East Coast blizzard lays bare social crisis of US cities

By Kate Randall and Andre Damon
11 February 2010

For the second time in less than a week, heavy snow pummeled much of the US East Coast Wednesday, keeping many people home from schools and jobs and creating treacherous driving conditions.

Major cities affected included Philadelphia, Baltimore and Washington, D.C., where 230,000 federal government workers were told to stay home for a third day, In New York City, public schools were shut down and the United Nations was closed.

Blizzard warnings stretched from New York to the Carolinas, with air travel grinding to a halt at airports up and down the Eastern Seaboard. Snow removal teams struggled to keep up, with snow falling at a rate of 2 inches an hour in some areas.

This winter now has the most snow on record for a number of cities and airports, shattering previous records set in the winter of 1995-1996. Baltimore broke its record of 62.5 inches of snow in a season, with a new total of 64.4 inches. Washington’s Dulles International Airport eclipsed its record of 61.9 inches, recording a 65.7-inch total snowfall for the winter so far.

Tens of thousands of households were affected by power outages throughout the region, as high winds and falling tree limbs downed power lines. As of Wednesday morning, there were about 10,000 customers without power in the Washington, D.C., area, and additional homes were expected to lose electricity as the storm intensified.

In the Baltimore area, power outages had increased to about 15,000 by mid-morning Wednesday, with about 9,000 of these in Harford County. In the D.C. area, about 3,000 of the homes that had lost heat and electricity during last week’s storm still remained without power Wednesday morning. As the new blizzard hit, utility companies began to receive a new wave of outage reports.

The natural fury of the storm was indeed formidable. But local authorities’ response to the weather event has exposed the budget crises confronting cities, as well as local governments’ woeful lack of preparedness in attending to the basic social needs of their residents. The cost of snow removal alone was poised to bust the budgets of state and local authorities, and little assistance is expected to come from the federal government to alleviate the burden.

In the nation’s capital, DC officials said they had already exceeded their $6.2 million snow removal budget, even before the latest storm. The state of Maryland had already spent $50 million of the $60 million budgeted to clear the roads of snow. West Virginia had spent $39 million of its $54 million snow and ice removal budget when the storm hit.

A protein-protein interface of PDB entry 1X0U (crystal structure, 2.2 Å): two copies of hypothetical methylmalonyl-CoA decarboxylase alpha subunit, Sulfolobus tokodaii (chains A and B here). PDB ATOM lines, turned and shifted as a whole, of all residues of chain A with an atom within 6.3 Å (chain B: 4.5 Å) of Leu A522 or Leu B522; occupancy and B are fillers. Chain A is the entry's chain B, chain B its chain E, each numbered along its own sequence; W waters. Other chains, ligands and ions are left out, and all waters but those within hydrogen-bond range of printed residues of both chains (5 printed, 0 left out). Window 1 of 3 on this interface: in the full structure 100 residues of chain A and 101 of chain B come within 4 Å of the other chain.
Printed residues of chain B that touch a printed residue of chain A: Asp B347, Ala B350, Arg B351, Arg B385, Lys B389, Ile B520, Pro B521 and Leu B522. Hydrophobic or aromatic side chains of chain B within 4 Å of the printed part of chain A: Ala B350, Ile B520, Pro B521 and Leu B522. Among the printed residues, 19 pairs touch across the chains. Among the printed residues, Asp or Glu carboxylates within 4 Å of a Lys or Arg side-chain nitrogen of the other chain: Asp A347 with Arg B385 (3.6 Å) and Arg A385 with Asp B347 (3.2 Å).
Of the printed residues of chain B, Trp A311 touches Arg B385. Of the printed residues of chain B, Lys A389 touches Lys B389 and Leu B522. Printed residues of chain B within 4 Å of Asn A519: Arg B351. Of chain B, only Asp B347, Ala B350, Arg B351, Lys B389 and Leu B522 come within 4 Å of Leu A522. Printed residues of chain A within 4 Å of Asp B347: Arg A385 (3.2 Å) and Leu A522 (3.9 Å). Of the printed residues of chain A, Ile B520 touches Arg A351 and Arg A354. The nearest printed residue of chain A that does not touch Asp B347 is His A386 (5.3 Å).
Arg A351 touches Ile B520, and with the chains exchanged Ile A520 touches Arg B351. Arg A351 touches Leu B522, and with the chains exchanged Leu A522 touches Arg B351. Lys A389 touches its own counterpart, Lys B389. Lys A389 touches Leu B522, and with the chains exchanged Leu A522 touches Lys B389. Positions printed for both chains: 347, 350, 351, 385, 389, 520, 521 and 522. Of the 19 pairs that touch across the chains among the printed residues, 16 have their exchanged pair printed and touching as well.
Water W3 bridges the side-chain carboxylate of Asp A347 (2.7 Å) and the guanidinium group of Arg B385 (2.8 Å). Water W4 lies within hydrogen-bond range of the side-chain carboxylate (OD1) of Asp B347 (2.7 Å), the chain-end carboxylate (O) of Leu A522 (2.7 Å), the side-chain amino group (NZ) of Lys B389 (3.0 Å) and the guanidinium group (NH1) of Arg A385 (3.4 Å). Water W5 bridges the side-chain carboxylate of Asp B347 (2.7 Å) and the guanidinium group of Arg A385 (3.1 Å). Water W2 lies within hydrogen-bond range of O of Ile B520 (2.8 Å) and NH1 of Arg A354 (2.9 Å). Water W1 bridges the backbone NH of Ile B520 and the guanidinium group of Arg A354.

In Philadelphia, the snowstorm has compounded a budget crisis already at the breaking point. A storm in late December had forced Democratic Mayor Mike Nutter to come up with $3.4 million for employee overtime, salt and payments to contractors.

Before that storm hit, the city had already faced a $31 million budget gap. City budget director Steve Agostini said the snow removal this time around would significantly add to this deficit, and that the gap for next year would likely be “above $100 million.”

Contracts for three of the four unions representing Philadelphia city workers have expired. The amount of financial assistance from the Pennsylvania state government is also in question, and the level of funds from the federal government has been cut. Paying for the latest round of snow removal will undoubtedly mean cuts somewhere else in the city budget.

In Washington, D.C., the shutdown of federal agencies is estimated to cost $100 million a day in lost productivity and related costs, according to the Office of Personnel Management. Agencies from the Federal Communications Commission to the Federal Trade Commission canceled hearings and other business.

The House of Representatives canceled the rest of its workweek. Several hearings were postponed, including one on the Toyota recalls scheduled for Wednesday. President Obama had moved up a bipartisan meeting with congressional leaders to Tuesday to avoid the storm.

But while the virtual government shutdown received attention in the media, little notice was taken of the impact of the storm on the poor and homeless in the capital, where the gap between rich and poor is one of the nation’s greatest. By conservative estimates, there are some 6,000 homeless men, women and children on D.C. streets, some living only a stone’s throw from Capitol Hill and the White House.

Last October, Mayor Adrian Fenty, a Democrat, announced a $20 million cut to the city’s homeless services budget for fiscal 2010, including $11 million in local funding and $9 million in federal funds. Just the week before, the House of Ruth, the largest non-profit organization in the District serving victims of domestic violence, lost nearly $500,000 in city funding.